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What should happen with the COVID-impacted world of football?

Malcolm Dugdale thinks that the EFL should adopt a one-off ‘uber-season’, whereby the current campaign blends straight into the next one. It’d give Sunderland a chance of earning promotion, but would you be happy if this is something they went for?

Coventry City v Sunderland - Sky Bet League One Photo by Lewis Storey/Getty Images

As a fan of football anywhere in the world, the impact of Coronavirus has been significant, to say the least. Only a very small minority of leagues have tried to play on. When they have, it has made headline news and gathered all kinds of criticism, for understandable reasons (good luck, Belarussians!). Very few would deny that carrying on with this season right now is not in the best interests of the health of the people involved - be that players, staff, fans or the families who have to welcome others home after the events.

Much debate has been had about what the FA should do re the remainder of this season. For us Mackem’s (for now), that means what happens with League One. Suggestions have included stopping now and awarding league places “as is”; awarding points averages for the un-played games defining the end positions; letting the top 8 teams play off and so on. All those ideas have their own pros and cons, but one proposal that I have not seen as much is my idea - a part season “roll over”.

In the Euro-lottery we all dream of winning, if there is no winner today, they roll over the kitty to next time, and go again. In football terms, my ask is why can we not do this?

Why not take the points difference versus the bottom team that each team has so far and make those the points on day 1 of 2020-2021, carrying on with a full season? Coventry would start on 53 points, and Sunderland on 45 (as Bolton are on 14). The season can have 56 or so games rather than 44-46, adding in the un-played games from the COVID impact. Having thought about this for a while, I cannot see why this has not been a concept more deeply explored by the officials in charge.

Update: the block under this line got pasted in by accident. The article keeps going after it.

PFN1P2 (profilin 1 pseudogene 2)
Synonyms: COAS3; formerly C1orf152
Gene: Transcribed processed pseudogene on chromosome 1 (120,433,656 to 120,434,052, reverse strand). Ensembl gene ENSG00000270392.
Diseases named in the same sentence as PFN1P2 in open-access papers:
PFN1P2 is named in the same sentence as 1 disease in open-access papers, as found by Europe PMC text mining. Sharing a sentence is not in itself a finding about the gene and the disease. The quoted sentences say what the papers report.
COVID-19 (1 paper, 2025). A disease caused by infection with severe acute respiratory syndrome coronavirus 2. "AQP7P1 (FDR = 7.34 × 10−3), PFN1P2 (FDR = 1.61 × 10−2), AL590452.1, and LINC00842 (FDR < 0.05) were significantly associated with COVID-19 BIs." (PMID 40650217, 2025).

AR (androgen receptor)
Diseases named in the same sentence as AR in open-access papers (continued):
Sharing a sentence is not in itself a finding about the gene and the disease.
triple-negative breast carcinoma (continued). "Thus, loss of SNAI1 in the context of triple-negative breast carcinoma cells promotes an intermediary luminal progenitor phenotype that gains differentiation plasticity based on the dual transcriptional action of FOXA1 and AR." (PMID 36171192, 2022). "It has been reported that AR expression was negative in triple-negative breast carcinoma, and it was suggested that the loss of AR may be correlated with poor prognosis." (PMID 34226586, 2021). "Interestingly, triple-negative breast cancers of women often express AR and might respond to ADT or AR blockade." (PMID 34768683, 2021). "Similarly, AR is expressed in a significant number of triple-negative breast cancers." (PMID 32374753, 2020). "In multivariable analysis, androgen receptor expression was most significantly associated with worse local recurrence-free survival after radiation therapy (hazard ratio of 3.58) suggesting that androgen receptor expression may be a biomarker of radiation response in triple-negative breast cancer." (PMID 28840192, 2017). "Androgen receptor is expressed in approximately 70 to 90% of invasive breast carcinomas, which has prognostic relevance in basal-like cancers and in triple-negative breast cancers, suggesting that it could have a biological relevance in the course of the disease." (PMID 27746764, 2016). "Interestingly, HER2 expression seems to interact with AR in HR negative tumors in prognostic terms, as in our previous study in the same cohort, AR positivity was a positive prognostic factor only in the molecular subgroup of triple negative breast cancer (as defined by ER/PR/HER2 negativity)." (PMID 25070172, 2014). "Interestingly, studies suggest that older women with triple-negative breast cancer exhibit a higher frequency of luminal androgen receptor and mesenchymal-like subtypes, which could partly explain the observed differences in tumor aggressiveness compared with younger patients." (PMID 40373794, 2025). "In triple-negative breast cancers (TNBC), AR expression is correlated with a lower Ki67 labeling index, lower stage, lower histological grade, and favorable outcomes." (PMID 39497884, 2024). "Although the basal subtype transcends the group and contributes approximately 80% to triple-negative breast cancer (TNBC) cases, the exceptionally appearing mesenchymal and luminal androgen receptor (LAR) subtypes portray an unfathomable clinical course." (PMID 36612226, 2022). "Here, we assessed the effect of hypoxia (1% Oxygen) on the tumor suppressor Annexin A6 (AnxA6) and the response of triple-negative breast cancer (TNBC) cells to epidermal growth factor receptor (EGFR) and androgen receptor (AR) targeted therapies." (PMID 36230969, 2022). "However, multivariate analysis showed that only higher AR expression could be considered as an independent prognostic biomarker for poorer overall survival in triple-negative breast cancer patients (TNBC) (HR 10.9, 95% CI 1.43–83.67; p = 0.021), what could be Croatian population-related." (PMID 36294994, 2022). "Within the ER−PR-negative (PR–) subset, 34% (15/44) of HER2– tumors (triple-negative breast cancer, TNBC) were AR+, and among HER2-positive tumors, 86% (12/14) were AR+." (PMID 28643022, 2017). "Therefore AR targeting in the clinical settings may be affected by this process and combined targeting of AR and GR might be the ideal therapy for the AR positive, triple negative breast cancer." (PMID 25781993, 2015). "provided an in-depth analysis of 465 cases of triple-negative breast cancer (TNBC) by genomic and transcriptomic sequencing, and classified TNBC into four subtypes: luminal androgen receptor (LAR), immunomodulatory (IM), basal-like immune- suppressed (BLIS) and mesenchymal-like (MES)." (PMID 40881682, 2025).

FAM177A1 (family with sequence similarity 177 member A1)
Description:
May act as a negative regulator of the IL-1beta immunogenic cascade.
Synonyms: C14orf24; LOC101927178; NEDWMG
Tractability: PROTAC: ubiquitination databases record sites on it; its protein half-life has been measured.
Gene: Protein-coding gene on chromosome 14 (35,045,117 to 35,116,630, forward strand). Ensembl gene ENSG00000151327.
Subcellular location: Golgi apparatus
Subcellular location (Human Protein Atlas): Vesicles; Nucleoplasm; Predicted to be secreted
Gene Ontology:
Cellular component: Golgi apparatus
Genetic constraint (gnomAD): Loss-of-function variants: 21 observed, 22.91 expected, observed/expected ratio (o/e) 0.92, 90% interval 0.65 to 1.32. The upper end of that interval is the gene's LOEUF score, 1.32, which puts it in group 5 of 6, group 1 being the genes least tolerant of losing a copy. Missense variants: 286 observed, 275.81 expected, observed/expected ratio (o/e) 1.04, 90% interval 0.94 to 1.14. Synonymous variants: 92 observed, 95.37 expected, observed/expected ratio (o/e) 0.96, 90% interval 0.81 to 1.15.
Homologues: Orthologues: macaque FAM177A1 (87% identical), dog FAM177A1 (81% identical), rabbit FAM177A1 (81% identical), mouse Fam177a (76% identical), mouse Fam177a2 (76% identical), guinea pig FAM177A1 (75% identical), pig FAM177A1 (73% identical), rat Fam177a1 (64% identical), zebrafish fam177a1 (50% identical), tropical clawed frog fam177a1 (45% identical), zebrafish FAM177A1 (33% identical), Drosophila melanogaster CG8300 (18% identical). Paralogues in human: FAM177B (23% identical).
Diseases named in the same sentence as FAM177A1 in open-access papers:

Sunderland v Gillingham - Sky Bet League One Photo by Ian Horrocks/Sunderland AFC via Getty Images

So, why is this such a good idea?

  1. All teams need credit for the season so far – this is addressed with the roll over method. What you have earned, you keep, and you build on it too.
  2. Clubs need the revenue from the gate receipts to help them survive – with the rollover concept, clubs could play the games from this season in the next one with fans paying to watch. The ticket revenue that they didn’t get this year can help pay off debts from the impact.
  3. It fits more easily than taking a risk too soon after the pandemic, whether there are play offs or if teams play the season out. The ability to fit 10-12 extra games into a full new season is way more doable than trying to fit all the games into (probably) a few weeks before September 2020. If needs be, maybe we skip one of the “Mickey Mouse” cups to make way for the league to be sorted in a fair way, or make the cups have less rounds?

There are always a few challenges - this principle would need to happen up and down the leagues, as League One cannot do this if the same doesn’t happen elsewhere. It would also mean that Bolton carry their penalty points situation over into an uber-season (though they were probably always going down, they may have a better chance with this model to bounce back). We would also still have to sort out how the team numbers are corrected after the sad demise of Bury.

Bury FC - Gigg Lane Photo by Visionhaus

All that said, assuming football resumes even by October, this approach appears to be way fairer and more do-able than many, and it neither awards nor penalises clubs inconsistently. The league title for the end of next season could also carry double prize money if placings are not recognised this season. I doubt the league sponsors will be desperate to part with the money right now either… many parts of the economy are being battered by this phenomenon.

The priority, no matter what happens, must be the least number of football people (yes, Geordies and Smoggies too) succumbing to this horrid virus. We need to get fans back out on the terraces to sing our hearts out for the lads for many years to come, no matter what colour shirt adorns the tribe we idolise.

So, what do you think? Feel free to write in and let the lads at Roker Report know your views on this suggestion, and other options. Hopefully, all possible options are being fully explored, and we can bring a safe and reasonable end to this season with minimal loss of loved ones.

Most importantly, look after yourselves fellow Black Cats fans. Do not allow “Sunderland till you die” to be brought forward. Your family (and your club) need you for many years to come yet. Ha’way the lads.

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